SEAS Panel Features BIPOC Alumnae Working in Environmental Justice
A panel of U-M School for Environment and Sustainability (SEAS) alumnae who work in the Environmental Justice field spoke to SEAS students about their experiences in advancing equitable environmental change. The panelists discussed federal recognition of environmental justice, how to advocate within a professional setting, and how they’ve navigated their BIPOC (Black, Indigenous, and People of Color) identities in their chosen roles.
“The conservation field needs advocates in order to advance equitable environmental quality for all, especially given the disproportionate impact that BIPOC communities face with air, water, and land environmental quality,” said Mona Munroe-Younis (BS ’06, MS ’11), Executive Director of the Environmental Transformation Movement of Flint and a state-appointed member of the Michigan Advisory Council for Environmental Justice. “I see myself as not a typical city employee, but as an advocate for the people. You're going to make some choices, whatever field you go into, about how much advocacy you are going to bring to it. It takes effort within institutions to be that person, but it's very rewarding, and I feel like you end up living your values better.”
While federal recognition of environmental justice only occurred in 1994 with Executive Order 12898, uptake of these principles had been a slow national process that gained traction following the Flint Water Crisis. “There’s been a lot of work to get recognition for the term environmental justice that wasn’t there 20 years ago. Not only acknowledgement of the term, but just what it really means to actualize environmental justice principles through policy,” said Munroe-Younis. “There are so many communities dealing with different environmental justice issues all over Michigan, the country, and the world, and if we can be less isolated and build our power together, that’s ultimately what we need to do for the systemic change that we need.”
“Power structures of oppression impact people in different ways,” added Michelle Martinez (MS ’08), a founding member and Exiting Executive Director of the Michigan Environmental Justice Coalition. “Self reflecting about what you want your role in the environmental justice movement to be is super important, and it’s a huge privilege to even be thinking about it."
She continued: "Being a Detroiter is really important to me and my identity, and how it relates to social change work and structural and systemic justice. It has been a big journey for me personally to try to figure out how to hold your own identity within fixed institutions, and how to hold your identity in opposition to mainstream society that continues to marginalize Indigenous peoples and negate immigrant experiences, both in media and through implicit biases. To be able to identify your own implicit biases and to leverage your own passions and how you want your identity to be a part of your work—navigating that is important to your personal well-being.”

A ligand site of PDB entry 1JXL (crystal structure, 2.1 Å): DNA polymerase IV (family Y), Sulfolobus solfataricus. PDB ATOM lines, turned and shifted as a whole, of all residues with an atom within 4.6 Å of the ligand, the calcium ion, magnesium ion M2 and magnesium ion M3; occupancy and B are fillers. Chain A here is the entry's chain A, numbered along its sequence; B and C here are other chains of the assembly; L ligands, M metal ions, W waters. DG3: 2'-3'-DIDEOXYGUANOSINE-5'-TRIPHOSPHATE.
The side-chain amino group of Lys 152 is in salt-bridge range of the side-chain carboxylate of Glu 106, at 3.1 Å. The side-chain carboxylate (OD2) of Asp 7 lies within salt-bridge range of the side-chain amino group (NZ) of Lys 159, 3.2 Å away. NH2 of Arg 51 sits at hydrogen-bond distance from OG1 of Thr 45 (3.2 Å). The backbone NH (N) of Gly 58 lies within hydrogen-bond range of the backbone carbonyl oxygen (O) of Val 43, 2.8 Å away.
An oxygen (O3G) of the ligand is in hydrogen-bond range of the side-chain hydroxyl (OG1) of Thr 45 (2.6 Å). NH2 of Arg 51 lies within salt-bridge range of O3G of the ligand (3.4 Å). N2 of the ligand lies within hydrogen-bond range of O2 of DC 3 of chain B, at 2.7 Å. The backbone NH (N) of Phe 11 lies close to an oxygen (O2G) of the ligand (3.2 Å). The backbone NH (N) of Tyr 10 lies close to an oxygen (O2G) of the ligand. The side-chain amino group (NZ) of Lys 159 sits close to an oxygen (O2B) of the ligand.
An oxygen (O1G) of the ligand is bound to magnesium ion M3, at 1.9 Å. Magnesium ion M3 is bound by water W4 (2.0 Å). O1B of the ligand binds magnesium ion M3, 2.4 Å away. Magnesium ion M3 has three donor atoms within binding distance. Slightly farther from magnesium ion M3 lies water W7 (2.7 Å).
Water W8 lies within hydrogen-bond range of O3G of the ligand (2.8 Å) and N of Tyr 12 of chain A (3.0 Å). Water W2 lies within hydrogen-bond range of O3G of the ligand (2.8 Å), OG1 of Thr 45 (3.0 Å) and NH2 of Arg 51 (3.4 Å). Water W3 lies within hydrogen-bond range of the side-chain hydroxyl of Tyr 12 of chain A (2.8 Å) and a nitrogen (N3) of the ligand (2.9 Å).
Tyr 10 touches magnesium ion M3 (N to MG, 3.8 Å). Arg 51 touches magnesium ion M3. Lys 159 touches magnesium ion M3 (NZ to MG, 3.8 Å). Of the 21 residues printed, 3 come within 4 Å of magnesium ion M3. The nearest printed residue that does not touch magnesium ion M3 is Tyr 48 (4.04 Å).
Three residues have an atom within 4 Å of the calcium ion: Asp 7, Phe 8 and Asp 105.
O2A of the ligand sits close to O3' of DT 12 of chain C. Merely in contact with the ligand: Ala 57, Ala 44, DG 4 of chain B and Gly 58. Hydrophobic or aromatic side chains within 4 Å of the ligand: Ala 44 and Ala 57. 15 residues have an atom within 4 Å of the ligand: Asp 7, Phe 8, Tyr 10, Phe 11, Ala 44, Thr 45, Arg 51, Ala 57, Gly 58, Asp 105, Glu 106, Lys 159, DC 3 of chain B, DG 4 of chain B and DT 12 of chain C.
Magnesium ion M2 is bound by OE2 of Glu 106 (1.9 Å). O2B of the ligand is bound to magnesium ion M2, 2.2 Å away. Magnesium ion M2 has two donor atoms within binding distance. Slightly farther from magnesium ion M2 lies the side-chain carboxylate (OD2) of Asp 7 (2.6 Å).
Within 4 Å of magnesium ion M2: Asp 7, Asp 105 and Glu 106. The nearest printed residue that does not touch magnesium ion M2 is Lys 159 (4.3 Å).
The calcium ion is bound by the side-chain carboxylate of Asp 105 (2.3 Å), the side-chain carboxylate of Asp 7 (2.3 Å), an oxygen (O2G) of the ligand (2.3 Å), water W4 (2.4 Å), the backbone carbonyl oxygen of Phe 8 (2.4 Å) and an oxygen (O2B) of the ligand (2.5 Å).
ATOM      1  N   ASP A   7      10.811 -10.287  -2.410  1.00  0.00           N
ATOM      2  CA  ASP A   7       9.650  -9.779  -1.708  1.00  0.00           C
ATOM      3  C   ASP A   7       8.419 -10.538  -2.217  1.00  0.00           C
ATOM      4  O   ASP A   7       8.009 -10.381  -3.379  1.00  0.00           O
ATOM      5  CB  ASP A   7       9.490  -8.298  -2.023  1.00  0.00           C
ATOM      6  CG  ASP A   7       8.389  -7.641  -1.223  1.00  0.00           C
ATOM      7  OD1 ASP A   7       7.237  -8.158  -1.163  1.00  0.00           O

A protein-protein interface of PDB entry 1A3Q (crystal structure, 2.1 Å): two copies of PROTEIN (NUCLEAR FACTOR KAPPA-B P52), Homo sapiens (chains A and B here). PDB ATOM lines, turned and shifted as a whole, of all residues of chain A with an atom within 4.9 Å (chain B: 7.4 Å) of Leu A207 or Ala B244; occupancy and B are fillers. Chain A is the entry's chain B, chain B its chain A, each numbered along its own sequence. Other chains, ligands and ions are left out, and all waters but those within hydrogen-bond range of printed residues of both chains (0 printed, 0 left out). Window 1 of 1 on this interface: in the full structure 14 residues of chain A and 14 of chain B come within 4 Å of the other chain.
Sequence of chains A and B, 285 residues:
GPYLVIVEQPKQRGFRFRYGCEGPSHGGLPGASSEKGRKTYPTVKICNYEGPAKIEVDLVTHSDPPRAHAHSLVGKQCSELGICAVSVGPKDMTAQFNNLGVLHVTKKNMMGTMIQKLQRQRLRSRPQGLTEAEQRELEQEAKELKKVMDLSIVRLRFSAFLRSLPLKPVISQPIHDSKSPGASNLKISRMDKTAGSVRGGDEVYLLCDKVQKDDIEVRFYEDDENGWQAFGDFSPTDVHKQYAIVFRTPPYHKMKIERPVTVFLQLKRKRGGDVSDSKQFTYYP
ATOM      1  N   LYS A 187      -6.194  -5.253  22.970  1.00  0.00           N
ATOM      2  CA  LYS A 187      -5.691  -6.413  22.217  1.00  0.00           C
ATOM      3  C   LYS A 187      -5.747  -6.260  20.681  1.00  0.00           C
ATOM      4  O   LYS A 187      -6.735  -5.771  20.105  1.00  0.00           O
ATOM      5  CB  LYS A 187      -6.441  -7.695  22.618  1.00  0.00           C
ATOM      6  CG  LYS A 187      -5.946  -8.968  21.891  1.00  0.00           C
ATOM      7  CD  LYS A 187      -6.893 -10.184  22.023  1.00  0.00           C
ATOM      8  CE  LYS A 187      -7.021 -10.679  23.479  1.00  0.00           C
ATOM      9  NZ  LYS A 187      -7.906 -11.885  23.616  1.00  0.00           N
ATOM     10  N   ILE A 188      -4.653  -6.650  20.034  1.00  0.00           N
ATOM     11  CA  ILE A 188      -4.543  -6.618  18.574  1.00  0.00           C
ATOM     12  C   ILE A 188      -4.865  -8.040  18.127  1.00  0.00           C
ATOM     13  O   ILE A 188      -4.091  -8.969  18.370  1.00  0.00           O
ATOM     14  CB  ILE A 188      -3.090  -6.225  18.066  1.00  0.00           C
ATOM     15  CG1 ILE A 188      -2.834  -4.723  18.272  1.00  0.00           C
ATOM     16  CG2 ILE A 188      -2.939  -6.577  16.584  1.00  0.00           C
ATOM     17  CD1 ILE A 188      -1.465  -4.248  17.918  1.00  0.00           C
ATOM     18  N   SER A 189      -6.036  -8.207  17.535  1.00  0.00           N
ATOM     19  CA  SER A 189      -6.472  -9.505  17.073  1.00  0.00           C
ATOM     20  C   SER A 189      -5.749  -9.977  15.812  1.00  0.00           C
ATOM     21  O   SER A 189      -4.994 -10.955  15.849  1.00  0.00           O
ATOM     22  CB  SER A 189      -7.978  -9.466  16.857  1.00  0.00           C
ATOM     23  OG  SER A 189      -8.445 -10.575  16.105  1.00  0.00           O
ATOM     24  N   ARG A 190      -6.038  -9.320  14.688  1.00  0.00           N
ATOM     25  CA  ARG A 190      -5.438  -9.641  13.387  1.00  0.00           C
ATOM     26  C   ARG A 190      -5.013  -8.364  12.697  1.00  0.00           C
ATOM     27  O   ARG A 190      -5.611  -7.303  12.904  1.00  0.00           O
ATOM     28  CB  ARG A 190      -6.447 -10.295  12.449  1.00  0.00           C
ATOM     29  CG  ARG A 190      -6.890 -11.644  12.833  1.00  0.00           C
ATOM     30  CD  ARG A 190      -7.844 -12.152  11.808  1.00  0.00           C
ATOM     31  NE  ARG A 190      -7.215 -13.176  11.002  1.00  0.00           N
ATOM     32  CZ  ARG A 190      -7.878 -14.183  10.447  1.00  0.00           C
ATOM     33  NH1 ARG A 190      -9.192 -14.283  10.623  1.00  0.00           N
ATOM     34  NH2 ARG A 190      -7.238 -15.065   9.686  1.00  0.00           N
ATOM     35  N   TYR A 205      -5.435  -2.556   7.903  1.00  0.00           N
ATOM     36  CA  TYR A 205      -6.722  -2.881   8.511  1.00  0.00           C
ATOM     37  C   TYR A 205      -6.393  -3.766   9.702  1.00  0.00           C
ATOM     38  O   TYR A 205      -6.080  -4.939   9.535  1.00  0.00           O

Teona Williams (MS ’17), a doctoral candidate at Yale University in History and African American Studies who focuses on Black feminists’ influence and their central role within the environmental movement, addressed current environmental justice initiatives they’re working on. “For me, what is most inspiring about the direction of environmental justice is its shift to even more radical directions. I have the honor of being part of a wonderful group of scholars and activists who are thinking deeply about the intersections between environmental justice and mass incarceration and police brutality,” she said. “We have to keep turning our attention to the most marginalized in society, because if we focus our policy on the most marginalized, we are, as a result, helping everyone. I learned that from Fannie Lou Hamer, June Jordan, and all of the Black feminist environmentalists before me, and it's really exciting to see that being amplified.”
On navigating identity within academia, Williams noted that “as an undergrad, I tried to play that game of denying that I am a poor Black woman from a historically disparaged neighborhood. It never brought me joy or happiness to suppress this part of my identity, so now I refuse to do it. I have to be myself. Now that I’m navigating the job market, I have a mantra I've been telling myself: People are going to have to hire me, they're going to have to tenure me. They're going to have to feel like I'm somebody they can work, support, and collaborate with. It's best that they see who I am now, and I see who they are now, before I enter spaces where I have to perform an identity they want to see instead of expressing all of these amazing things that make up my identity.”
The panel was moderated by SEAS students Thea Louis (MS ’22) and Alicia Kawamoto (MS ’23) and hosted by Environmental Justice students, SEAS Student Government, MANRRS (Minorities in Agriculture, Natural Resources, and Related Sciences), and the SEAS Student Center, with planning coordinated by Career Services Coordinator Ari Renda, Environmental Justice Track Leader Esther Woo (MS ’22), and SEAS Student Government Vice President of DEI Maeghen Goode (MS ’22).